This August, we are continuing our Skin Condition of the Month blog series by highlighting one of the most insidious skin conditions – sunburns. While this skin condition is widespread and typically short-lived, it can lead to long-term skin damage. To help you better understand sunburns, our experts here at Dermatology Associates of Atlanta are answering the question, “What are the long-term health effects of sunburns?”
What Is a Sunburn?
The body may experience an inflammatory reaction to ultraviolet radiation (UV) when out in the sun for extended periods. This reaction can result in the painful red, blistering, swollen skin condition commonly known as sunburn. Many people may not realize when they get a sunburn, it’s a potentially dangerous skin condition and should be treated with great care to avoid long-term skin damage.
Long-Term Effects of Sunburns
If you have a sunburn, try not to scratch blisters or irritated skin. Doing so could put you at risk for a potential bacterial infection. Additionally, sunburns can activate the herpes virus in some patients. If you experience signs of a bacterial infection such as severe swelling, oozing, and redness, or symptoms of herpes such as a cold sore, schedule an appointment with us immediately for a professional evaluation.
Sunburns range in severity, but it is important to note that just five sunburns in your lifetime could more than double your risk of developing melanoma. Sun damage is cumulative, meaning it builds up over time with repeated exposure. The more often you get a sunburn, the greater your chances of finding melanoma and other forms of skin cancers later on. It is important to note that melanoma has a 99% 5-year survival rate when detected early. That is why scheduling your yearly skin check with us is essential.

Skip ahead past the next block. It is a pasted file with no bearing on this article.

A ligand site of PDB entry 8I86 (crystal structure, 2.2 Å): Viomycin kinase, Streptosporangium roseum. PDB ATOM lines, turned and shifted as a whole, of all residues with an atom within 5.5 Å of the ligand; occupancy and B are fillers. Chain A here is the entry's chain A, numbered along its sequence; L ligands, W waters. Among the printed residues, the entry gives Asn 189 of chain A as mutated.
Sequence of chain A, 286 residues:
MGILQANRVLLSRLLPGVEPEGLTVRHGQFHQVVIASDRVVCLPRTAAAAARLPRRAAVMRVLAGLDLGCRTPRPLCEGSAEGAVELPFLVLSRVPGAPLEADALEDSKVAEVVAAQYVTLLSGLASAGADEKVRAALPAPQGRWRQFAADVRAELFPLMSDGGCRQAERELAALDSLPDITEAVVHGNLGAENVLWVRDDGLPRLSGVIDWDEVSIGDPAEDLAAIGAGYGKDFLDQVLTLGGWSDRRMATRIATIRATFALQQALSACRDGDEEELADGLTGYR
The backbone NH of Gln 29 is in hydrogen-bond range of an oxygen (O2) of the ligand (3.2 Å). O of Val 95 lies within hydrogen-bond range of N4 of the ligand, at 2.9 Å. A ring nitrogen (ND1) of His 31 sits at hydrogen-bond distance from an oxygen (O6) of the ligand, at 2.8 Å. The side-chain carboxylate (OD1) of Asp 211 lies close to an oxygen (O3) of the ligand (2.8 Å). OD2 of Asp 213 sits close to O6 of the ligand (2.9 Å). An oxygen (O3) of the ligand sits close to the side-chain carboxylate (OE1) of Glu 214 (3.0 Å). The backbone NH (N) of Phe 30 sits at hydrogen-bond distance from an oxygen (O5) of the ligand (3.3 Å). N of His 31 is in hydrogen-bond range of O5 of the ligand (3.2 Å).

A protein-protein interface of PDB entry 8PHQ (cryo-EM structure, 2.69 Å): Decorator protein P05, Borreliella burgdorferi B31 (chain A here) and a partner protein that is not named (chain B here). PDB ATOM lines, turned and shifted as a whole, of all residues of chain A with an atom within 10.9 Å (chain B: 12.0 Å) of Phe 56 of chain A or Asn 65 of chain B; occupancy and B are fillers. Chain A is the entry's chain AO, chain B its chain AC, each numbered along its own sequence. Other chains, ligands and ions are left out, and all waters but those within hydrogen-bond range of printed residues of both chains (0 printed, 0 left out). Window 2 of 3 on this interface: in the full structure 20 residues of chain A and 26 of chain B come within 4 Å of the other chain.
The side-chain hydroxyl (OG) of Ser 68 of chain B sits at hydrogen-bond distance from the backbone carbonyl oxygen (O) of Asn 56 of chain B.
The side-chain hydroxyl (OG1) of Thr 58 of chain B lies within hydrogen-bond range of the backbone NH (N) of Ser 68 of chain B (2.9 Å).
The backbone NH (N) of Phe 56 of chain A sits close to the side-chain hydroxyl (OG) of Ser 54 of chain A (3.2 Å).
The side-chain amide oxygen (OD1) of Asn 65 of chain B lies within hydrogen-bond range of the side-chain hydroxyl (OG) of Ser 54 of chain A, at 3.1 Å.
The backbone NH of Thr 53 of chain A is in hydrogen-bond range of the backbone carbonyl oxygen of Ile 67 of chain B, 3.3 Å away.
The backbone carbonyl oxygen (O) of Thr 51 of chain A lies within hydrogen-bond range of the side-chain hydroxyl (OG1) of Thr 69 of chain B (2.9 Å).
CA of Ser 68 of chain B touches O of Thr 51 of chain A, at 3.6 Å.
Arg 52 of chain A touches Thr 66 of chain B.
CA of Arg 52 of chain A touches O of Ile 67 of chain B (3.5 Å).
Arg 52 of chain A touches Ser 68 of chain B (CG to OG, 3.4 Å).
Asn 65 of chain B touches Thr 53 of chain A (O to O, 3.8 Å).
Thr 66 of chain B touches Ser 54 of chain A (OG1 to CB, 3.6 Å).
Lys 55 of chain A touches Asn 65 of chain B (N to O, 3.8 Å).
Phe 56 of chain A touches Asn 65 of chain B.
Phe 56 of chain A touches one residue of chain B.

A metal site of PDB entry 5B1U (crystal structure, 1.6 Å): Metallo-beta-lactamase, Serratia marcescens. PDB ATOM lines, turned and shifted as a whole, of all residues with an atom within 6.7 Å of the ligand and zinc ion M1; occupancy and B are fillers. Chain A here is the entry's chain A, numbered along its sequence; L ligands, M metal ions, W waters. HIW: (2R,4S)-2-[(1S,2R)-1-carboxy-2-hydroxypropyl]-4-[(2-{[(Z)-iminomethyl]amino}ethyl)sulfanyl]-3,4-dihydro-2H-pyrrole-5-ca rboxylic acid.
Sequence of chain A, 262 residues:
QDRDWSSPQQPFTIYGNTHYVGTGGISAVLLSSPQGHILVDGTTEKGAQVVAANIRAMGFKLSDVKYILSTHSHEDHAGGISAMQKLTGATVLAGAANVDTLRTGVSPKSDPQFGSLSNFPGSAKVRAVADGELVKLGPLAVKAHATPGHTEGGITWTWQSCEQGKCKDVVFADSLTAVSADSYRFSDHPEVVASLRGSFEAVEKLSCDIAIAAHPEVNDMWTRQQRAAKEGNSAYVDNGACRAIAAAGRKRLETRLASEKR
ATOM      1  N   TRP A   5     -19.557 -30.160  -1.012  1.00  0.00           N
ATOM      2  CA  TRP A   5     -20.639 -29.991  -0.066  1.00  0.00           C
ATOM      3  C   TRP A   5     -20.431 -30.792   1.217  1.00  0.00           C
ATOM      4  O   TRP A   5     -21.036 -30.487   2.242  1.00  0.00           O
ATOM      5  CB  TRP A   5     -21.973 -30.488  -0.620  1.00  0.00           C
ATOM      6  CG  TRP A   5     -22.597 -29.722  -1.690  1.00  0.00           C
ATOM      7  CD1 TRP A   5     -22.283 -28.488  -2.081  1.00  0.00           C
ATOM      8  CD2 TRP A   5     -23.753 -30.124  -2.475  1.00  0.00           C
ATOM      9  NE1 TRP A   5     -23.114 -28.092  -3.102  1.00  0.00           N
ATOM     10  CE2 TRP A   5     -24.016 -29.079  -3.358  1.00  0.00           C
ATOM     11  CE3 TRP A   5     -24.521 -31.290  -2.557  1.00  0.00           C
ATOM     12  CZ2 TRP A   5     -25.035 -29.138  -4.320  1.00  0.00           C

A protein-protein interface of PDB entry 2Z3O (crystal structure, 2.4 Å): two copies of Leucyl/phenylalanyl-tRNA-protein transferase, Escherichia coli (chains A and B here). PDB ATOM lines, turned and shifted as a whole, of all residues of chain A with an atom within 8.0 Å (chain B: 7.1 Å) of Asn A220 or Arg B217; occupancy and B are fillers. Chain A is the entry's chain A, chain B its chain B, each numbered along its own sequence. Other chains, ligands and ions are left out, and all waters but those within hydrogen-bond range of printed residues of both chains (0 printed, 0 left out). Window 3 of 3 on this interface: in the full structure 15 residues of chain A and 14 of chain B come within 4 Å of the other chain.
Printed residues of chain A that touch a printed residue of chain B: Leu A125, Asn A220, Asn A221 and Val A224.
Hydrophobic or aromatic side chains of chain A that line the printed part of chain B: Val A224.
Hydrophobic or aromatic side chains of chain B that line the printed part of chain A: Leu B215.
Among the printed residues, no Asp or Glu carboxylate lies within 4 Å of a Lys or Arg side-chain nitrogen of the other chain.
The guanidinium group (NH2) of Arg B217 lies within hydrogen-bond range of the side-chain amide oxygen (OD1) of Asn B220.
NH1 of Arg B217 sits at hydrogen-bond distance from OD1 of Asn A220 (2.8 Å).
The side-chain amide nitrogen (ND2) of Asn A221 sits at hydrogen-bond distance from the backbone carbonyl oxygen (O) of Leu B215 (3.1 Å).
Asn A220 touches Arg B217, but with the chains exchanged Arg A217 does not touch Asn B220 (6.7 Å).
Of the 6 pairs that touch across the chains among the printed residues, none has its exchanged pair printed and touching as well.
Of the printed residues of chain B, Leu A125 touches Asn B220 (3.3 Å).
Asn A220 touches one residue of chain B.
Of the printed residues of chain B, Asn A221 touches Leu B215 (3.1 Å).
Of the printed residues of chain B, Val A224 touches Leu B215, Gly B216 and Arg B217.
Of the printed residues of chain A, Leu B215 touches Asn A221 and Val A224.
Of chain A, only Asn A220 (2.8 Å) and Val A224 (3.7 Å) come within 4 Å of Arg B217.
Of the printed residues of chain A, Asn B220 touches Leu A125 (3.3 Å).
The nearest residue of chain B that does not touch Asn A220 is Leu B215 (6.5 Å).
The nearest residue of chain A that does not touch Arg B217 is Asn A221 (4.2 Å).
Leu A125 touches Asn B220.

If you thought gravity was aging you, think again! UV light is responsible for 90% of visible changes to the skin. This process is called photoaging and accumulates slowly over time, showing up later in the form of sunspots, actinic keratoses (AKs), melasma, wrinkles, collagen loss, and dull skin.
While we offer a variety of treatment solutions to mitigate the long-term side effects of sunburns, the best defense is prevention. Here are some sunburn prevention tips:
- Wear sun protective clothing, hats, and sunglasses
- Wear a broad-spectrum sunscreen with an SPF of 30 or higher (even on overcast, cold days and in the car)
- Reapply sunscreen as needed
- Avoid the outdoors during peak sun hours (10:00 am – 4:00 pm)
- Avoid tanning beds at all times
Although the summertime is coming to a close, we urge you to continue protecting yourself and your loved ones from harmful UV rays! If you are concerned about the long-term impact of sun exposure on your skin, call Dermatology Associates of Atlanta to schedule a consultation today. Don’t forget to follow us on Facebook and Instagram, and to subscribe to our newsletter for regular practice updates, skin care tips, and more. Stay tuned to see what our next Skin Condition of the Month will be!